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Vucurevich v. U.S. Bank, N.A.

United States District Court, D. South Dakota, Southern Division

February 13, 2015

KENT A. VUCUREVICH, Appellant,
v.
U.S. BANK, N.A., Appellee.

MEMORANDUM OPINION AND ORDER AFFIRMING BANKRUPTCY COURT'S DECISION

KAREN E. SCHREIER, District Judge.

Appellant, Kent A. Vucurevich, appeals from the July 9, 2014, decision issued by the United States Bankruptcy Court for the District of South Dakota, [1] granting appellee U.S. Bank, N.A.'s motion for summary judgment in part and denying Vucurevich a general discharge of debts. Bankr. Docket 52.[2] For the following reasons, the court affirms the bankruptcy court's decision.

BACKGROUND

The pertinent, undisputed facts of this appeal are as follows:

Vucurevich was placed into bankruptcy on June 27, 2011, following an involuntary petition filed by several creditors. See 4:11-bk-40501. On August 1, 2011, the bankruptcy court granted the petition and entered an order for relief under Chapter 7 of U.S.C. title 11. U.S. Bank subsequently filed an adversary complaint against Vucurevich on February 2, 2012, arguing that Vucurevich was not entitled to a discharge of indebtedness. Bankr. Docket 1. The case was held in abeyance pending resolution of other adversary proceedings until the bankruptcy court issued an order on November 7, 2013, which allowed the case to resume. Bankr. Docket 28.

U.S. Bank moved for summary judgment on December 27, 2013, arguing Vucurevich was not entitled to a discharge of debts pursuant to 11 U.S.C. §§ 727(a)(3), (a)(4), and (a)(5). See Bankr. Docket 29-4. Accompanying its motion and brief for summary judgment, U.S. Bank submitted a statement of undisputed material facts and a number of evidentiary exhibits. See Bankr. Docket 29-1 to -3. Vucurevich timely responded, raised several objections to U.S. Bank's motion, and argued that summary judgment was inappropriate. See Bankr. Docket 37.

In its motion for summary judgment, U.S. Bank's statement of undisputed material facts set forth the following:

25. Debtor does not have a bank account but runs everything on a cash basis.
32. Neither Debtor's original [Statement of Financial Affairs] nor Amendments, disclose transfers within the last 2 years of Debtor's interest in KCC One Real Estate, LLC for $250, 000.00 nor transfer as security Debtor's interest in 57th and Louise Partners, LLC.
47. Debtor only deals in cash.
57. Debtor considers himself a sophisticated business person and has been a banker.[3]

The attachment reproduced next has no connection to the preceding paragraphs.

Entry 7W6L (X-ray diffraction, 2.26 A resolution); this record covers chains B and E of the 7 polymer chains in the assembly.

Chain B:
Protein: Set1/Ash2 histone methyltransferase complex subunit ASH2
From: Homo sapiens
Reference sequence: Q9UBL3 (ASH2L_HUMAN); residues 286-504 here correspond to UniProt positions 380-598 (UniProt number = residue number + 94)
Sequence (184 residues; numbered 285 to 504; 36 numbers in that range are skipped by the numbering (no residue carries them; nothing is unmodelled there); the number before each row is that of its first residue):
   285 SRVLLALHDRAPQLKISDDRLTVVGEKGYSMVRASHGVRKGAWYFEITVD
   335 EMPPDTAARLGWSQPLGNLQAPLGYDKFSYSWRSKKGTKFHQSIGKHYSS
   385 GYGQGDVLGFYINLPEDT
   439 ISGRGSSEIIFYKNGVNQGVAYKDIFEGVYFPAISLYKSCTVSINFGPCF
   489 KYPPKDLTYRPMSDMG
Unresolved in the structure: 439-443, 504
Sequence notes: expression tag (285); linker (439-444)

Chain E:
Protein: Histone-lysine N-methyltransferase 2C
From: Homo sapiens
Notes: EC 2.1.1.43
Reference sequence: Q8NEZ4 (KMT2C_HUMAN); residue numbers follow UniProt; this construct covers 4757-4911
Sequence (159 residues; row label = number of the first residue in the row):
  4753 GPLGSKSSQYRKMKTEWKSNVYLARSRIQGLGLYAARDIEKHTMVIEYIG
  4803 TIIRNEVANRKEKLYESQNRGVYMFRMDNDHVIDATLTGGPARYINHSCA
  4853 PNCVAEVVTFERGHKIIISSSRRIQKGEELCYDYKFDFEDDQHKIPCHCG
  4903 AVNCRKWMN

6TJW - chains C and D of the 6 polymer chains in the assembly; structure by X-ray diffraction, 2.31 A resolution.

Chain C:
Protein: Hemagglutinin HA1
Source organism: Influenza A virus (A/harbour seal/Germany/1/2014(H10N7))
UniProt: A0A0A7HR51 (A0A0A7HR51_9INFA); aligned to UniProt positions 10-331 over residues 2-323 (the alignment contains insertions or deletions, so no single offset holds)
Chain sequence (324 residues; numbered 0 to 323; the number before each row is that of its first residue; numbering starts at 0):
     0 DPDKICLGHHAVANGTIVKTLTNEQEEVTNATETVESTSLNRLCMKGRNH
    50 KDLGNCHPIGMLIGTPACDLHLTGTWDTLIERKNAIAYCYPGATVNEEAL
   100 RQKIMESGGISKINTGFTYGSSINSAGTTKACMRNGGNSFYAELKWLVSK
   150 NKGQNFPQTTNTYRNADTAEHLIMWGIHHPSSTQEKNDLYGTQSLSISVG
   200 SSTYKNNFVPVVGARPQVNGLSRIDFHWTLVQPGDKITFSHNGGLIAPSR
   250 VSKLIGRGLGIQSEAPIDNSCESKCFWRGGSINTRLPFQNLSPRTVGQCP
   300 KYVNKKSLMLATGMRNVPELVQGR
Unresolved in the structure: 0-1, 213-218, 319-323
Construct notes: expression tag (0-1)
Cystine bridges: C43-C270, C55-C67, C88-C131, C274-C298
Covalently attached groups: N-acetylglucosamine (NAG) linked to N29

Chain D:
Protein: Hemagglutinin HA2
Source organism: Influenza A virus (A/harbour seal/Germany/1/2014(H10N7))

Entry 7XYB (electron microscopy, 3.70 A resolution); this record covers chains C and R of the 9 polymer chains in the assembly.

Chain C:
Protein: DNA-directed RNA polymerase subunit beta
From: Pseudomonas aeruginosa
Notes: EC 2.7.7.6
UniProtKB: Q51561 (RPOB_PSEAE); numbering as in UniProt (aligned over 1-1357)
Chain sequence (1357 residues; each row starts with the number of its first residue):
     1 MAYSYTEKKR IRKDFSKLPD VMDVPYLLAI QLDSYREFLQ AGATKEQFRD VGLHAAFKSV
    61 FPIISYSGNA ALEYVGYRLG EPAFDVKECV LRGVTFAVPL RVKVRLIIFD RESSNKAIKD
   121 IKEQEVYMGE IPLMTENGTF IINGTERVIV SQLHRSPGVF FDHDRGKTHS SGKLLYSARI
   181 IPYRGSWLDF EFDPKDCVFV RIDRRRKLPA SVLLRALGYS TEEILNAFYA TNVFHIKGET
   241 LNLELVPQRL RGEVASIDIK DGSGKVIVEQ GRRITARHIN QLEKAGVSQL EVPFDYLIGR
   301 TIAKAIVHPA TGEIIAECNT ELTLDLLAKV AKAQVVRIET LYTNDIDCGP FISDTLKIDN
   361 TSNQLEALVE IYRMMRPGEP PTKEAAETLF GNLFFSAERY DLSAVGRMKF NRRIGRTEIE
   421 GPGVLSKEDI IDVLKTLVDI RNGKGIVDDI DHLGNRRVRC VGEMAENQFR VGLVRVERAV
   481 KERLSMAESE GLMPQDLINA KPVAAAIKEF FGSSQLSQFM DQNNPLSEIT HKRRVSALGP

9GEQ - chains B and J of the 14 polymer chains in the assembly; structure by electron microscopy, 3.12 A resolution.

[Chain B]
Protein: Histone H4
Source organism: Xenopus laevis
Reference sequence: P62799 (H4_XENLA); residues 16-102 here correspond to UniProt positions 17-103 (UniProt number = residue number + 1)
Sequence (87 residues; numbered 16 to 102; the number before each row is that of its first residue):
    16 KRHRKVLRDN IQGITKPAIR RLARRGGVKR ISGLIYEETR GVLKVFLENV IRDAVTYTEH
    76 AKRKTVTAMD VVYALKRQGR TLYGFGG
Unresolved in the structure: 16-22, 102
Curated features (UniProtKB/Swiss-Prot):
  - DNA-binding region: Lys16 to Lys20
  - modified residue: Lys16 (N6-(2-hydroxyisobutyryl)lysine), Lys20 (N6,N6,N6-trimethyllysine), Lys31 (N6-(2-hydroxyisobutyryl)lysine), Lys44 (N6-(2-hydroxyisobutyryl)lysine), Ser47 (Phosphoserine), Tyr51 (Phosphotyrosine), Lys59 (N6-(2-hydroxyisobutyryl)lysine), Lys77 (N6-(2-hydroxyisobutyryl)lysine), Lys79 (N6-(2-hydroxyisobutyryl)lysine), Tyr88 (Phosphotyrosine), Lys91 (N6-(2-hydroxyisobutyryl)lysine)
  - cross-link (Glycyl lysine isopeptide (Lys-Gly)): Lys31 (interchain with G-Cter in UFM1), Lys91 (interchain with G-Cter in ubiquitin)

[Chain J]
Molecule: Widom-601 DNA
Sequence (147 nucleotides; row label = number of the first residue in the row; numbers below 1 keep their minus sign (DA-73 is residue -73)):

64. When asked where all the funds went from all the sales of his business entities, Debtor[']s only response was that a lot went to reinvesting, debt payments and distributions to himself.[4]

Bankr. Docket 29-1 at ¶¶ 25, 32, 47, 57, 64. Vucurevich did not object to these statements. Bankr. Docket 37-1 at ¶¶ 25, 32, 47, 57, 64.

With respect to certain assets or records of assets that U.S. Bank argued Vucurevich had not sufficiently accounted for, U.S. Bank identified as undisputed facts that:

62. Debtor sold a watch for $16, 000.00 and furnishings for $25, 000.00, within a year before the Petition was filed, and is unable to account for any of the $41, 000.00.
63. Debtor's only explanation for the use of the $41, 000.00 in sales was he probably paid off creditors.
65. Debtor admits, under oath, that he does not have accurate records to account for his business entity sales.

Bankr. Docket 29-1 at ¶¶ 62-63, 65. These statements were accompanied by a transcript citation from Vucurevich's depositions. See id. (citing 29-3 (Exhibits 34a; 34b)). Vucurevich objected to ¶¶ 62-63, contending instead that the money from those sales went to pay for the living expenses of his estranged wife and his children. Bankr. Docket 37-1 at ¶¶ 62-63. Regarding records from the entity sales, Vucurevich "clarifie[d] that accurate records would exist once files were reviewed by an accountant."[5] Id. at ¶ 65 (citing 29-3 (Exhibit 34b)).

With respect to other business and financial records which U.S. Bank alleged that Vucurevich had not kept or preserved, U.S. Bank's statements of undisputed material facts stated that:

42. Debtor has very limited business records, admitting he threw away records.
43. Debtor failed to maintain business records but instead allowed previous employees to take computers, with all business records on them, while Debtor did not retain a copy.
44. Debtor uses emails extensively in business transactions.
45. Debtor has set up his email system to automatically purge all emails after 2 weeks, starting in the year 2008.
46. After lawsuits started against Debtor, and after discovery requests, Debtor made the decision that no records or emails would be saved. Debtor decided everything was to be deleted even from the hard drive.

Bankr. Docket 29-1 at ¶¶ 42-46 (citations omitted). Each of these facts was also accompanied by a citation to portions of Vucurevich's deposition testimony. See id. Vucurevich disputed these statements because he "stopped maintaining records for entities that were foreclosed upon and were no longer doing business. At the time this decision was made Debtor had no intention for filing for bankruptcy." Bankr. Docket 37-1 at ¶ 42.

The bankruptcy court issued its decision on July 9, 2014, and ruled in U.S. Bank's favor. Specifically, the court concluded that Vucurevich was not entitled to a general discharge of debts pursuant to 11 U.S.C. §§ 727(a)(3) and (a)(5). See Bankr. Docket 52 at 6, 9. The court did ...


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